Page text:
They meet by chance. Age doesn’t matter.
Roxie is sequestered alone in her woodsy retreat, having survived a lifetime of romance and fervent outreach to underprivileged women. A misfit herself as wife and mother, she’s content now with her garden, yoga, and art.
Fred in his prime, children launched, has left his uninspired wife and work to paint fulltime without the support of his mate for the first time in his life, shackled only with his demons of doubt.
And then one day in a life-drawing class. . .
Theirs is a love story that shatters orthodoxy as they discover themselves anew.
“Readers will enjoy the warm-hearted celebration of this zesty old woman savoring the hell out of her final years.”
As a young woman, Roxie decided to leave her stifling marriage and a 12-year-old daughter to aid Tibetan refugees in Nepal. She then volunteered in Africa to help women and orphans, becoming linked with a rebel fighter and bearing his son. Forced to return to the U.S. and without her 2-year-old, she took up her life as an independent woman—a pariah to the families of her upper-class Boston background. For years she ran Head Start programs, aided battered women and pregnant teens, secured jobs for single mothers from the ghetto. Now, with all that behind her, she finds comfort reminiscing about her one unforgettable love affair. And she’s fulfilled by practicing yoga, growing her own food, hiking in the nearby mountains, meditating, reading, and indulging her passion for drawing.
His daughter and son both launched, and having recently left his lackluster marriage, suburban home and career, Fred feels stuck in a midlife rut. Despite an abyss of uncertainty about his inherent talent and depth of conviction for becoming a serious painter, he forges ahead without the support of a woman for the first time in his life. And then, out of the blue, he meets vibrant and beautiful Roxie, blissfully unaware of how very much older she is than meets the eye.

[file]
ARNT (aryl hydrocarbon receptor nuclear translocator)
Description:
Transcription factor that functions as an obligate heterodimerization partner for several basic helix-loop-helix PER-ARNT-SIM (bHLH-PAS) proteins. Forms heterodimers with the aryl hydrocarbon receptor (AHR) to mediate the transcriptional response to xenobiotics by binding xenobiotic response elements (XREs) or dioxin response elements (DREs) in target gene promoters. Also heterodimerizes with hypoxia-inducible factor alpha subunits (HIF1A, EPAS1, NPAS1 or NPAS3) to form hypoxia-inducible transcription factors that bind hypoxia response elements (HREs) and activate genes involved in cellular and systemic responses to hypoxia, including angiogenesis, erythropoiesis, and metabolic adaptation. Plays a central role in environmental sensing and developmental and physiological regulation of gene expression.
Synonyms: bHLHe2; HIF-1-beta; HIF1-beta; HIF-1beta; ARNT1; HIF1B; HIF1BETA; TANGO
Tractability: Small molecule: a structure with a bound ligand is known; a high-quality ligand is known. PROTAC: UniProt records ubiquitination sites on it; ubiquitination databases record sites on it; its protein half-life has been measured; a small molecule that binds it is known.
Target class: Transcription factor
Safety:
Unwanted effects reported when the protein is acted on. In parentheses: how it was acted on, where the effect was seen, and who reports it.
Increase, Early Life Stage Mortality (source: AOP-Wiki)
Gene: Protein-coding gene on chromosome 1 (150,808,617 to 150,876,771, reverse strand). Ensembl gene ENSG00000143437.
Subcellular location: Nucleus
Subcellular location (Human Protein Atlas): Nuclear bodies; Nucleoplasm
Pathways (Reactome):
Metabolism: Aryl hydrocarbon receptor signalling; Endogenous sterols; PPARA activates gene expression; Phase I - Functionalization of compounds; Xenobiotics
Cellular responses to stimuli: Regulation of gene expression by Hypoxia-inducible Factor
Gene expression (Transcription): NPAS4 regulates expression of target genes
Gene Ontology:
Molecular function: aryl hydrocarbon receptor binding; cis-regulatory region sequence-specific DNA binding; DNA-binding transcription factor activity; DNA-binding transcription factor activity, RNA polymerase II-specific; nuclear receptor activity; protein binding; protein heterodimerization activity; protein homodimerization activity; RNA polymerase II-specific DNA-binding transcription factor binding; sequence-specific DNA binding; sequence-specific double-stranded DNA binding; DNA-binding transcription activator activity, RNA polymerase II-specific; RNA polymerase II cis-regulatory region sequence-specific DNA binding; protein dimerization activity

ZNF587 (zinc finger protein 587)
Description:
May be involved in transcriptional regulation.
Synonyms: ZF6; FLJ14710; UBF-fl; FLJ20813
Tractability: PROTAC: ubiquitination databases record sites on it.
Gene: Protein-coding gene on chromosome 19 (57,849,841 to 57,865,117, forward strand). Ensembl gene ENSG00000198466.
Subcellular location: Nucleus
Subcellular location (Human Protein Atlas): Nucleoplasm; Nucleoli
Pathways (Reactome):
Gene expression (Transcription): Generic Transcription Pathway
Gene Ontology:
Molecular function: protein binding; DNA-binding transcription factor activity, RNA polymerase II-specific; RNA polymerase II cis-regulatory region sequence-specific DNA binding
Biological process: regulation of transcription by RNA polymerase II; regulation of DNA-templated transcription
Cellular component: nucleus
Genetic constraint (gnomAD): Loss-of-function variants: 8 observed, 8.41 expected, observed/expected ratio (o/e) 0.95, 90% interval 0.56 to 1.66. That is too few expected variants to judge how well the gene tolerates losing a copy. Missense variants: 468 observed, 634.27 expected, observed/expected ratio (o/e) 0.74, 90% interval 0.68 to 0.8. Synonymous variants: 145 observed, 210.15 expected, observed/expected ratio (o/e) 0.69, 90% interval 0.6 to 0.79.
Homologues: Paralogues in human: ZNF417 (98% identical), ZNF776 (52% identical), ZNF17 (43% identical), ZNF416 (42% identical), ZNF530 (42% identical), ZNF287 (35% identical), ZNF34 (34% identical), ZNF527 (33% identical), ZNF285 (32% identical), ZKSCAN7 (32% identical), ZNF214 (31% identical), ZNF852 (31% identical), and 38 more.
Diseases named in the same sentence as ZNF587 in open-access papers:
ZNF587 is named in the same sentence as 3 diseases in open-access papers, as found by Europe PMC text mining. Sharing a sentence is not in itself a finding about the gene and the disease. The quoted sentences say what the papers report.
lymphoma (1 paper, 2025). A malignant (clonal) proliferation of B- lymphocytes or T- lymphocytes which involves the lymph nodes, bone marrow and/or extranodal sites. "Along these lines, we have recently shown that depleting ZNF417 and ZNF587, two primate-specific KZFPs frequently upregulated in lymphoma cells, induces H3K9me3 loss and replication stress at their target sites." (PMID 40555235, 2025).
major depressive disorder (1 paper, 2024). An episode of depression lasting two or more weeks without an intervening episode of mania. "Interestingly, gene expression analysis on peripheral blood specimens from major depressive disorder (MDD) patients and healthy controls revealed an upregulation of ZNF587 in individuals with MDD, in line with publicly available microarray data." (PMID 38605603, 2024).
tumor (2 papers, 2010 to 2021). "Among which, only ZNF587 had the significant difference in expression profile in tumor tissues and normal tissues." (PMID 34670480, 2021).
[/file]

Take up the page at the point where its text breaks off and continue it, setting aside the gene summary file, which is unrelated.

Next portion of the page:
It begins as friendship—weekly get-togethers, alternating between his place and hers, to sketch, paint, discuss art and grapple with the illusive, often confounding creative quest. Eventually they’re sharing meals, walks in the woods, frolicking in her pond. Their growing affection for each other naturally glides into sexual play and lovemaking, astonishing and delighting them both.
Their love is put to the ultimate test when Fred’s steady hand is the only way Roxie can face the most difficult challenge of her life.
As the human race leads longer and healthier lives than ever before, Roxie and Fred’s love story serves as testament to fully embracing the mind, body and spirit, sexual pleasure included, without succumbing to the fears of older age.
“Brilliantly written! I really enjoyed this book, I couldn’t put it down, a wonderful love story with so much depth, I felt very inspired and very young when I finished. What a delight!”
In my professional painting career, over a number of years I sold several hundreds of paintings at galleries from London and Montreal to Vermont and California. They slid down easily, watercolor and oil landscapes or waterscapes barely defined, very impressionistic, which I came to realize was a way to express my world view before writing fiction . . . the view that places healing, calming, restorative nature above the flak of modern life. This spirit is very much at the soul of ROXIE & FRED.